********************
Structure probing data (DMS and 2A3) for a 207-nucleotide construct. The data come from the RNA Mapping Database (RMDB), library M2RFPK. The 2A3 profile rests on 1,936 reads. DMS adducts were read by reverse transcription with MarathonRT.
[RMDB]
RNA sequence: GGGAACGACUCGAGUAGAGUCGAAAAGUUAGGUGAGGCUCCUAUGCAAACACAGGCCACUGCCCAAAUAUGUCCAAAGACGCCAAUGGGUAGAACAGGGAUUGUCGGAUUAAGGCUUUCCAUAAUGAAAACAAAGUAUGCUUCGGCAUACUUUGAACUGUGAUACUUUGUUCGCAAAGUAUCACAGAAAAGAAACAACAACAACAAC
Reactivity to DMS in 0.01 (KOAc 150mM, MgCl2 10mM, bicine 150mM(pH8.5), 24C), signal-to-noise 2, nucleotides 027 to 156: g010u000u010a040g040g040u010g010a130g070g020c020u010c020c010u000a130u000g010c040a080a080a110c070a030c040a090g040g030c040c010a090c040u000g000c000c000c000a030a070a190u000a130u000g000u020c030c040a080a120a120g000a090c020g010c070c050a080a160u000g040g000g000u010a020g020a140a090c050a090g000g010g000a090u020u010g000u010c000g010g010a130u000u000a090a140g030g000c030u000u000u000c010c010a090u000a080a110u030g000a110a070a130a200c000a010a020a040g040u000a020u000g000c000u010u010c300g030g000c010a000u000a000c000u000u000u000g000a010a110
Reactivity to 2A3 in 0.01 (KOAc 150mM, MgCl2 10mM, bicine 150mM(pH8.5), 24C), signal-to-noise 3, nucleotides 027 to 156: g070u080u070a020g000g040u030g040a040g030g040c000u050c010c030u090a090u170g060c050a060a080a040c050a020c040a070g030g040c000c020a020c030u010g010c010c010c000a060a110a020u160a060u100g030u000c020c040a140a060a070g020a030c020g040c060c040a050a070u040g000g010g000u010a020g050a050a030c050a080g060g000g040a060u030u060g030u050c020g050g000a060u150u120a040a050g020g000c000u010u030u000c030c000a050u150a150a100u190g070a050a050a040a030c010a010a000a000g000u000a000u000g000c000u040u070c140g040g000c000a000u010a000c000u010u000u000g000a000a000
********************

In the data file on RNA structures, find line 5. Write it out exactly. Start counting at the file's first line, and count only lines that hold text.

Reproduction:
Reactivity to 2A3 in 0.01 (KOAc 150mM, MgCl2 10mM, bicine 150mM(pH8.5), 24C), signal-to-noise 3, nucleotides 027 to 156: g070u080u070a020g000g040u030g040a040g030g040c000u050c010c030u090a090u170g060c050a060a080a040c050a020c040a070g030g040c000c020a020c030u010g010c010c010c000a060a110a020u160a060u100g030u000c020c040a140a060a070g020a030c020g040c060c040a050a070u040g000g010g000u010a020g050a050a030c050a080g060g000g040a060u030u060g030u050c020g050g000a060u150u120a040a050g020g000c000u010u030u000c030c000a050u150a150a100u190g070a050a050a040a030c010a010a000a000g000u000a000u000g000c000u040u070c140g040g000c000a000u010a000c000u010u000u000g000a000a000